Press "Enter" to skip to content

Blanchard Predicts Trump Win; Schaff Says Television Makes Trump

Political science professors Ken Blanchard and Jon Schaff speak at the Northern State University Noon Forum, 2016.11.02.
Political science professors Ken Blanchard and Jon Schaff speak at the Northern State University Noon Forum, 2016.11.02.

Trump wins, predicted Northern State University political science professor Ken Blanchard. Speaking with Northern colleague Dr. Jon Schaff at Wednesday’s NSU Noon Forum, Dr. Blanchard said that Donald Trump’s apparent momentum this week and other factors give the Republican nominee a strong (but still not bet-worthy) shot at winning on Tuesday.

Blanchard said that historically, when the race is tight at election time, challengers usually beat incumbents. Blanchard cross applies this historical tendency to paint Hillary Clinton as more of the incumbent—member of the incumbent party, former member of the incumbent Administration, not to mention receiving the endorsement of the incumbent President as the candidate who will continue his policies—and Trump as the challenger, not only to the current Administration but to the Republican Party establishment. Blanchard also cited Clinton’s rising negatives and falling voter enthusiasm as weighing in favor of a Trump win.

Blanchard cautioned, however, that Trump’s numbers look like Romney’s in 2012: a surge at the end that stalled shy of 50%, plus polls that overpredicted his actual support. Calling Trump a “human jack-o’lantern,” Blanchard said a more traditional Republican candidate would have been five points ahead and “cruising toward victory” against Clinton, whom he said is part of “one of the most corrupt families to occupy the White House.”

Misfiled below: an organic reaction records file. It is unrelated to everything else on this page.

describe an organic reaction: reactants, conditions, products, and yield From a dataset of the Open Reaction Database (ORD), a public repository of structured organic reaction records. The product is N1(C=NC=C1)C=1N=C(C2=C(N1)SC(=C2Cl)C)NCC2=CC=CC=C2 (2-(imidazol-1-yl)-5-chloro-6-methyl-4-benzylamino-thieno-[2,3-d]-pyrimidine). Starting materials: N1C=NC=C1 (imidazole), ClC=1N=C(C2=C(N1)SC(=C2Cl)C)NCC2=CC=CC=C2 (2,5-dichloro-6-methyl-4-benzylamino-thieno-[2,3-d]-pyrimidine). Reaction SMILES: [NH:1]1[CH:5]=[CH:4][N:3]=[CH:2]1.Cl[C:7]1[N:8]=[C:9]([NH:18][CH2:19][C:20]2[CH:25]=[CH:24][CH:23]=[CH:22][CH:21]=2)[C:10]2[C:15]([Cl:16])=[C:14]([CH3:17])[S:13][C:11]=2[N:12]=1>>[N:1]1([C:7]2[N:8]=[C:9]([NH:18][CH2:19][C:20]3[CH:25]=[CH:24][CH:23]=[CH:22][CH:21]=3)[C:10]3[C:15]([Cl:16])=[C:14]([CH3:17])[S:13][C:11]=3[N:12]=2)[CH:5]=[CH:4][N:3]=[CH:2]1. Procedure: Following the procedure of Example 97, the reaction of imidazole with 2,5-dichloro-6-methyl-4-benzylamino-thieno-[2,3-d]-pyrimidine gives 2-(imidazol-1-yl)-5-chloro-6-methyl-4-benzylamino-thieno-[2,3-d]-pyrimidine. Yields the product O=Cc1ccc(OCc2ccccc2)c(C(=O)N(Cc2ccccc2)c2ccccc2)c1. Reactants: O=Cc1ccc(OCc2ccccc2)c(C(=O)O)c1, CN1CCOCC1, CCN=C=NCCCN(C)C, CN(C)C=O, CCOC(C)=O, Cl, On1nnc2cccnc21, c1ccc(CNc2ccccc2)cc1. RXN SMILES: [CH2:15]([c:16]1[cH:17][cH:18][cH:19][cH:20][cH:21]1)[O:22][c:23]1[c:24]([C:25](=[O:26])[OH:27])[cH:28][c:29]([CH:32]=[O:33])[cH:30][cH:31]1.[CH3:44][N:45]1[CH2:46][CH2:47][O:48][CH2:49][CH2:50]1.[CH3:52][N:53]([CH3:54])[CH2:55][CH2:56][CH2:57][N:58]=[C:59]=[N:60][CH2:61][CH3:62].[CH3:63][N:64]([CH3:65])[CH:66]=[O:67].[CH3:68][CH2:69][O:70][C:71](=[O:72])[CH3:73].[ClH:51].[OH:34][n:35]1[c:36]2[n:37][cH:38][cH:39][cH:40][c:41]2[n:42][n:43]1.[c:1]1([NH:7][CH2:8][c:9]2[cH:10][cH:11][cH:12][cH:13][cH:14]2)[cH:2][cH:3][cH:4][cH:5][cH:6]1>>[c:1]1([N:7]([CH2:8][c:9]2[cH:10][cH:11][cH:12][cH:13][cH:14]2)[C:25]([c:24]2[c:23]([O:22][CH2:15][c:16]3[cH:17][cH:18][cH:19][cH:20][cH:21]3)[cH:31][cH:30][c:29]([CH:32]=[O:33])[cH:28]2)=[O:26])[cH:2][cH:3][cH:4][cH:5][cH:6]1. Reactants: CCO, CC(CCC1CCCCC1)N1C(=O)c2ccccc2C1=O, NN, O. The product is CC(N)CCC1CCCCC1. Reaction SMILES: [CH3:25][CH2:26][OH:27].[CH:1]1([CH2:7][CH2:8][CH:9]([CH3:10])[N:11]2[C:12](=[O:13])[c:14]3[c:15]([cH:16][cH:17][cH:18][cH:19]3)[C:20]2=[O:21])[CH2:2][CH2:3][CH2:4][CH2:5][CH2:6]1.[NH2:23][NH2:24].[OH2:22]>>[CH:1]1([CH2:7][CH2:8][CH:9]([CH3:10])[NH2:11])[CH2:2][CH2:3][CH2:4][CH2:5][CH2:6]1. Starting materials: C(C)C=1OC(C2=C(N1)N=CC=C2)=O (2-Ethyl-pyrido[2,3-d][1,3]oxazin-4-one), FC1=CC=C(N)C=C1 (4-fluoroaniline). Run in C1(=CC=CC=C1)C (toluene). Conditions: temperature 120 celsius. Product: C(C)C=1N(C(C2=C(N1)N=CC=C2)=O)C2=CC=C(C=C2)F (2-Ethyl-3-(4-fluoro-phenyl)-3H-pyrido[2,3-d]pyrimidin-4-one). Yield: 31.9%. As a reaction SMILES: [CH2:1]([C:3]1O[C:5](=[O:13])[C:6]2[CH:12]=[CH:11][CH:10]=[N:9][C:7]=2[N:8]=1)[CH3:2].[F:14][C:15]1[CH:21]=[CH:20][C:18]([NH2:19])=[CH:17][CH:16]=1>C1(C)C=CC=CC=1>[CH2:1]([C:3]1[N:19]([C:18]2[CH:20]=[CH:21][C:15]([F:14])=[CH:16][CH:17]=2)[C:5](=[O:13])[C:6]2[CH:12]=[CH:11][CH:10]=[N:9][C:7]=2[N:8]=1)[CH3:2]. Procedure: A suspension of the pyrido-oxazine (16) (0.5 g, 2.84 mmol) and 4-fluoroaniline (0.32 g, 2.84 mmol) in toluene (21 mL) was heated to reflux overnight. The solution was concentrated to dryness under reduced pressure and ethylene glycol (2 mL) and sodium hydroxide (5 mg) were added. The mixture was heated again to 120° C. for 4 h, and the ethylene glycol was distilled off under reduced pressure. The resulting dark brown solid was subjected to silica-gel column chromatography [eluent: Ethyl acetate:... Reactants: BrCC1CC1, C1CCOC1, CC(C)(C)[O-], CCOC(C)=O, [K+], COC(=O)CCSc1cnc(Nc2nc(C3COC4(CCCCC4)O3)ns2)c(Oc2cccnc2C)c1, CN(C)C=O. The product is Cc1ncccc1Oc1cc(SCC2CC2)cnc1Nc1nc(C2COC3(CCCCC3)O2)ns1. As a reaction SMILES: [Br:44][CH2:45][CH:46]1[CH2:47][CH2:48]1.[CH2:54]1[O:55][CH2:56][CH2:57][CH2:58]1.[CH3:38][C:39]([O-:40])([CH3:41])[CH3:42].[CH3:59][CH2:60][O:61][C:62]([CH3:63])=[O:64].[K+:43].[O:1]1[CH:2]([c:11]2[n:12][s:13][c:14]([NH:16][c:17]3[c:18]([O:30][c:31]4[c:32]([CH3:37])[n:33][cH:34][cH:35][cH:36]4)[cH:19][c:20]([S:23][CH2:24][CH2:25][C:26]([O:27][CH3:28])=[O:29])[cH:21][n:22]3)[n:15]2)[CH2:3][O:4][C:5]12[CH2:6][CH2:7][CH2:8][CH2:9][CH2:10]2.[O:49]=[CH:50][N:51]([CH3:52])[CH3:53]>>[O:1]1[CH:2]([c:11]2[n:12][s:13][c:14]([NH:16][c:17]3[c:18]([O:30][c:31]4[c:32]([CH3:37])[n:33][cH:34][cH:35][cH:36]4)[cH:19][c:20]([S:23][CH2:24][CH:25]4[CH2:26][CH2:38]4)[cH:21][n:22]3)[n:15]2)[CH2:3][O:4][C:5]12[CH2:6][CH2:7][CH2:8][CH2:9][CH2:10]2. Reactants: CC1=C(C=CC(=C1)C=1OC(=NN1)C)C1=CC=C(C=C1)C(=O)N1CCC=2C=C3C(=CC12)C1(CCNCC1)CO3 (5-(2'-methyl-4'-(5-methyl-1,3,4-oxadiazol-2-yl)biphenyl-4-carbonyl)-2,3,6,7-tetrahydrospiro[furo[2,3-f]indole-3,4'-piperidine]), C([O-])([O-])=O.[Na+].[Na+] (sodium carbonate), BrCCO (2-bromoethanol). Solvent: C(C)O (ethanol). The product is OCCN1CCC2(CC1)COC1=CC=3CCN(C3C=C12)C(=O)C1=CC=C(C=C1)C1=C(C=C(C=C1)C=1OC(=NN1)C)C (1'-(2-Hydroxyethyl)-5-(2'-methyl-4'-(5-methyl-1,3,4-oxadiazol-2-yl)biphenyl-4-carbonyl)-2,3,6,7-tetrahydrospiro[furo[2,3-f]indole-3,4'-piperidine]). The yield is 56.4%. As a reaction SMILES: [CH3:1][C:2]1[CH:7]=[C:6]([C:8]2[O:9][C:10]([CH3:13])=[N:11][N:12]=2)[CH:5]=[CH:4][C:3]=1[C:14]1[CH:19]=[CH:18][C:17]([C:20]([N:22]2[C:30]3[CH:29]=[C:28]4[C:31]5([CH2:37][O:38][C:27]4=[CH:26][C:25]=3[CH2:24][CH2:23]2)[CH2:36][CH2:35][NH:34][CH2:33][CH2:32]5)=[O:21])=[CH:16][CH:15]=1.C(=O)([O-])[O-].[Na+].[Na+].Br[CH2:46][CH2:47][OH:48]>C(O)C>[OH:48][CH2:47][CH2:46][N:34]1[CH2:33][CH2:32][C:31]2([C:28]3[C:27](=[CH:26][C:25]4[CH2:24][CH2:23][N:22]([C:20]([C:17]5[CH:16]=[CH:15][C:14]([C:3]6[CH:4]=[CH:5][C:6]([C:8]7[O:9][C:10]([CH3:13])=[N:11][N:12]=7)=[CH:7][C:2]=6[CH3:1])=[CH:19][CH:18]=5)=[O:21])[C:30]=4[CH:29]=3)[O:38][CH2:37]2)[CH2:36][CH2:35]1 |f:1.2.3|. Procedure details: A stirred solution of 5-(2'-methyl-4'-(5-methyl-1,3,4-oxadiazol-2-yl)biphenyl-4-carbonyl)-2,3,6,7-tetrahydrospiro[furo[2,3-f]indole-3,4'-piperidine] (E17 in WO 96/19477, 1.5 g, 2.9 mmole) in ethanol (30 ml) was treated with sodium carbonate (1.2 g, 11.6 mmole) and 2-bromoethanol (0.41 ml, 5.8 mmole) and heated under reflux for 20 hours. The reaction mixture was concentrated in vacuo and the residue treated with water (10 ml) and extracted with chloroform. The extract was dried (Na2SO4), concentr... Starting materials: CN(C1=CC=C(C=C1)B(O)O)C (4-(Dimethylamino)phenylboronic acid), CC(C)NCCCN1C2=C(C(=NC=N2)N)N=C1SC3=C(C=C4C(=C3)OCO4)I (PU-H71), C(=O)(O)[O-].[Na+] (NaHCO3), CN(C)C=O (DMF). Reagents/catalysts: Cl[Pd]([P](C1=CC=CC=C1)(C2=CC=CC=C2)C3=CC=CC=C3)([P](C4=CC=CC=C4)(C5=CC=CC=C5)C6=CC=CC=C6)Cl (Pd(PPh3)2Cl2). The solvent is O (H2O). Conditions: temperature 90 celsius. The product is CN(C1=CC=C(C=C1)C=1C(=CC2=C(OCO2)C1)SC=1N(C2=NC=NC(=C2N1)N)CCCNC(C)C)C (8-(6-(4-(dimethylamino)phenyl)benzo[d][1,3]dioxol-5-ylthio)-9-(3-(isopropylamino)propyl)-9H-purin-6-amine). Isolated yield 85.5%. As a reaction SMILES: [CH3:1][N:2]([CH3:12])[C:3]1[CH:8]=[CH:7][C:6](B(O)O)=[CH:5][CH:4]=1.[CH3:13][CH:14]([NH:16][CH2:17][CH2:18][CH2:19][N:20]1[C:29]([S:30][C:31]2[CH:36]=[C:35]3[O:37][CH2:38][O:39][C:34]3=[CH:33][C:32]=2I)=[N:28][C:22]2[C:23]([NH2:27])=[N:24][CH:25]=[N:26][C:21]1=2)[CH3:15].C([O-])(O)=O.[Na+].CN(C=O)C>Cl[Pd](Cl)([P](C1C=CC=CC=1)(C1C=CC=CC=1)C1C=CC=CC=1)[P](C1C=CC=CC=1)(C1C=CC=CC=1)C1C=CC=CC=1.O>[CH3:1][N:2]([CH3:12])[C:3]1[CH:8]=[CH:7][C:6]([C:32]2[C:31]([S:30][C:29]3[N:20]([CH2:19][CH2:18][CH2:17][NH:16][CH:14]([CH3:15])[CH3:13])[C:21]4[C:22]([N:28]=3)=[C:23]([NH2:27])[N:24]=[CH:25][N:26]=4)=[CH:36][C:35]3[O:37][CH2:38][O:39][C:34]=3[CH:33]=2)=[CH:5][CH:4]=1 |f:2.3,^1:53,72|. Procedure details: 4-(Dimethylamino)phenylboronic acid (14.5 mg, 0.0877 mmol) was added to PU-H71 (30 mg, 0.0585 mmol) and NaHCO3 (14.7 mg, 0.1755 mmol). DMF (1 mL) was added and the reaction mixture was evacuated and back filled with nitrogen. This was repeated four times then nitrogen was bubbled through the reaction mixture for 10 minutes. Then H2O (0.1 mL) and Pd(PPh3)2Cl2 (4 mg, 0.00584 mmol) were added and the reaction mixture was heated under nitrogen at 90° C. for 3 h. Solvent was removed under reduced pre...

Looking back rather than ahead, Dr. Schaff called 2016 the “Neil Postman election.” Invoking the 1984 book Amusing Ourselves to Death, Schaff said that television turns everything into entertainment and trivializes everything it touches. Donald Trump is perfect television-era candidate. Schaff said Trump is “manifestly ignorant of public policy” and gets his information by watching “the shows,” a weird sort of idiot-box Ouroboros. Schaff said that the TV networks gave Trump the equivalent of nearly $3 billion in free publicity—and how could TV not? Television can’t help but devote a majority of its coverage to a candidate who gives them ratings—Schaff cited CBS chairman Les Moonves’s February 29, 2016, statement that, Trump’s candidacy “may not be good for America, but it’s damn good for CBS…. It’s a terrible thing to say. But, bring it on, Donald. Keep going.”

Schaff blames not just TV but the popular primary system for the rise of Trump… a rise predicted, said Schaff, by James Ceasar in his 1979 book Presidential Selection. Schaff said that allowing rank-and-file voters to select Presidential nominees instead of party leaders leads to costly, perpetual campaigns that favor demagogues over moderates and team players. Demagogues make for good TV, but they don’t make for good governance, which requires collaboration and compromise. Competent compromisers get Cantorized. Schaff added that good candidates are hamstrung by campaign finance rules that hinder them from raising the money they need to beat back TV candidates like Trump.

Looking beyond the Presidential match-up, Blanchard said he foresees the GOP holding the Senate but only by a seat or two. Schaff said the GOP will likely lose the Senate, but he recognizes that Trump-mentum could change that outcome. With both District 3 Senate candidates in the audience (but only one of them taking notes to prepare a blog post to share the experience with the public), neither Blanchard nor Schaff dared venture further down ticket.


  1. Porter Lansing 2016-11-03 12:03

    A candidate who has never led can never win. Trump – 206 ~ Clinton – 332

  2. David Newquist 2016-11-03 12:13